Articles Posted in Halfway Houses

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As discussed in this article, through the FIRST STEP Act Congress promulgated a mechanism by which prisoners will eventually be able to achieve both earlier pre-release transfers and placement on supervised release (i.e., reduction in sentence). Central to this initiative is development of a risk and needs assessment system. Yesterday, DOJ issued the Prisoner Assessment Tool Targeting Estimated Risk and Needs (“PATTERN”). Consistent with this press release, there is now a “45-day public study period” of PATTERN during which the public can submit comments to FirstStepAct@ojp.usdoj.gov.

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Of possible interest to federal prisoners, those subject to a term of federal im1st-Step-231x300prisonment and their respective attorneys and loved ones is this article I recently wrote for NACDL’s The Champion regarding the FIRST STEP Act. Among the provisions of the new law that the article addresses are the incentivized rehabilitative programming-based earned credit system, changes to motions for reduction in sentence pursuant to 18 U.S.C. § 3582(c)(1)(A) (also known as “compassionate release”) that increase prisoners’ access to the courts, and an initiative by which “elderly” and “terminally ill” prisoners can secure earlier transfers to home confinement.

 

 

 

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In 2002, the Bureau of Prisons, in response to an opinion by the Department of Justice’s Office of Legal Counsel, changed its halfway house policy, limiting placements to the final 10% of a prisoner’s sentence. As discussed here, this was a dramatic shift from the agency’s historic practices, which placed certain nonviolent offenders serving short sentences directly into halfway houses and made use of these prison facilities on the back-end of sentences to effectuate successful community re-integration. Following years of litigation, the Second Chance Act served to end the Bureau’s unlawful policy change, and, during the Obama administration, the Bureau began to make broader use of pre-release options, that is, both halfway houses and home confinement. (See here p. 38).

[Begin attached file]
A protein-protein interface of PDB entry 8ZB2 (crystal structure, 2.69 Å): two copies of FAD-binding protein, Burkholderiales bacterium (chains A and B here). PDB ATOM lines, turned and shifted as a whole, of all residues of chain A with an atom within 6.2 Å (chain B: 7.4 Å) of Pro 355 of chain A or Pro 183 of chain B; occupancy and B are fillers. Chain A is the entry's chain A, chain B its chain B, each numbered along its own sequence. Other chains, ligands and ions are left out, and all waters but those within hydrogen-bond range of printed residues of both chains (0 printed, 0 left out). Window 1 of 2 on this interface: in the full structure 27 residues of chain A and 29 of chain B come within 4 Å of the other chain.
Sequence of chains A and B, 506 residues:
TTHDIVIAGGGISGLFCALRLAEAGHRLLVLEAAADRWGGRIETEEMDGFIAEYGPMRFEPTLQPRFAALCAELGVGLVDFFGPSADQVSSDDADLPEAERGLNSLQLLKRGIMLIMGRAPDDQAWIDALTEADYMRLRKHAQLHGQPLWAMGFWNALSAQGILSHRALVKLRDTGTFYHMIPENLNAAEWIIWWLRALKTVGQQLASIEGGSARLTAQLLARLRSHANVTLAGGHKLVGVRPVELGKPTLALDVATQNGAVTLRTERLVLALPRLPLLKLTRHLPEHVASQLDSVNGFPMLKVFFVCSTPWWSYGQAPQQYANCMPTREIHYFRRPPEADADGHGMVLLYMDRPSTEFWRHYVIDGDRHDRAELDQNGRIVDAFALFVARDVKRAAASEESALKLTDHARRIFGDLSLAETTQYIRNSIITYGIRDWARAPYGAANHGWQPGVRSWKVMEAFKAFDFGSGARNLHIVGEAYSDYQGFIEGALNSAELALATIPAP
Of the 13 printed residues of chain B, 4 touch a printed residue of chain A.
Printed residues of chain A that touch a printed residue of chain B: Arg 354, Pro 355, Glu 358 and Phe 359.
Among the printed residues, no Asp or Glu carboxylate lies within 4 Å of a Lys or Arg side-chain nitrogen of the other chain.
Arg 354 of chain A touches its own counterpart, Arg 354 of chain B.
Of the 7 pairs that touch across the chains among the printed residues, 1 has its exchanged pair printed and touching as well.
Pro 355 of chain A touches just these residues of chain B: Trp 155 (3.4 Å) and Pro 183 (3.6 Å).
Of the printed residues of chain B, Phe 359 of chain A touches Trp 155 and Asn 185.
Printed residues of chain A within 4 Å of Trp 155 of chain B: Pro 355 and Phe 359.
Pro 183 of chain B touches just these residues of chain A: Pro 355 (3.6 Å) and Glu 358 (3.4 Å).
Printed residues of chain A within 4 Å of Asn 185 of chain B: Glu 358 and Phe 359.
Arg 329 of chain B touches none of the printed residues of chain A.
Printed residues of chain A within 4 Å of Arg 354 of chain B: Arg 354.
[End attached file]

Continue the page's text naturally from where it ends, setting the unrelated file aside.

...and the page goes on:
Over the last two years, there has been a growing body of anecdotal evidence that the Bureau has renewed efforts to restrict pre-release placements. Today, Justin George at The Marshal Project has published an excellent piece detailing the tensions between the President’s claimed interest in prison reform and the Attorney General’s interest in more severe penalties for criminal offenders:

Under the Obama administration, the number of federal prisoners in halfway houses and other transitional programs boomed. The federal government required the privately-run residences to provide mental health and substance abuse treatment, and the Department of Justice also increased access to ankle monitors so more prisoners could finish sentences in their own homes.

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On Monday, via a video message posted on the Department of Justice’s Web site, Attorney General Holder announced changes to the Bureau of Prisons’ halfway house practices. As set forth in the accompanying press release:

Among the most significant changes Holder announced is the requirement for standardized Cognitive Behavioral Programming (CBP) to be offered at all federal halfway houses. This treatment will address behavior that places formerly incarcerated individuals at higher risk of recidivism. As part of this treatment requirement, BOP is setting guidelines for instructor qualifications, class size and length, and training for all staff at the halfway houses.